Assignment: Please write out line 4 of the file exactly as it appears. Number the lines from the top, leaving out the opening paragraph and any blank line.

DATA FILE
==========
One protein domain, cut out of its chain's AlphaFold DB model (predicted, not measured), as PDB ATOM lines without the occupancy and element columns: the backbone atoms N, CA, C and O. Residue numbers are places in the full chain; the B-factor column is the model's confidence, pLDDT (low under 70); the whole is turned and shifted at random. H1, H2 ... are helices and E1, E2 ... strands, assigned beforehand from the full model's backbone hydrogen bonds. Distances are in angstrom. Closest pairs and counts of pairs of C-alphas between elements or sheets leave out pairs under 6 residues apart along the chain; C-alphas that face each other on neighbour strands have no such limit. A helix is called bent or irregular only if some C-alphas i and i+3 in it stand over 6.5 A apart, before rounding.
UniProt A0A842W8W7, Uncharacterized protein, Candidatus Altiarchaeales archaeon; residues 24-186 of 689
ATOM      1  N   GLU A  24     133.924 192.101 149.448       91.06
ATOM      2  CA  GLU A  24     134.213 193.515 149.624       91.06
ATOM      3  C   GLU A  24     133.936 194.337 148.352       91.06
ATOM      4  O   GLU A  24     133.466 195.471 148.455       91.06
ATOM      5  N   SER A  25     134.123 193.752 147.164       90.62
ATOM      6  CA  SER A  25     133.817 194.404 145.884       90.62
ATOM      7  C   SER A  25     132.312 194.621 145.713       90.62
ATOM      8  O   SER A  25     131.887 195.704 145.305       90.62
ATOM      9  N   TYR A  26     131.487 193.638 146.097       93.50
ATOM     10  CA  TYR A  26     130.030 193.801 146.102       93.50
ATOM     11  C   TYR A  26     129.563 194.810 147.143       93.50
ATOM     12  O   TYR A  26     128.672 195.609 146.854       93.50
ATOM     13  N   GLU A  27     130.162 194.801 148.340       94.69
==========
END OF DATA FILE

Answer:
ATOM      3  C   GLU A  24     133.936 194.337 148.352       91.06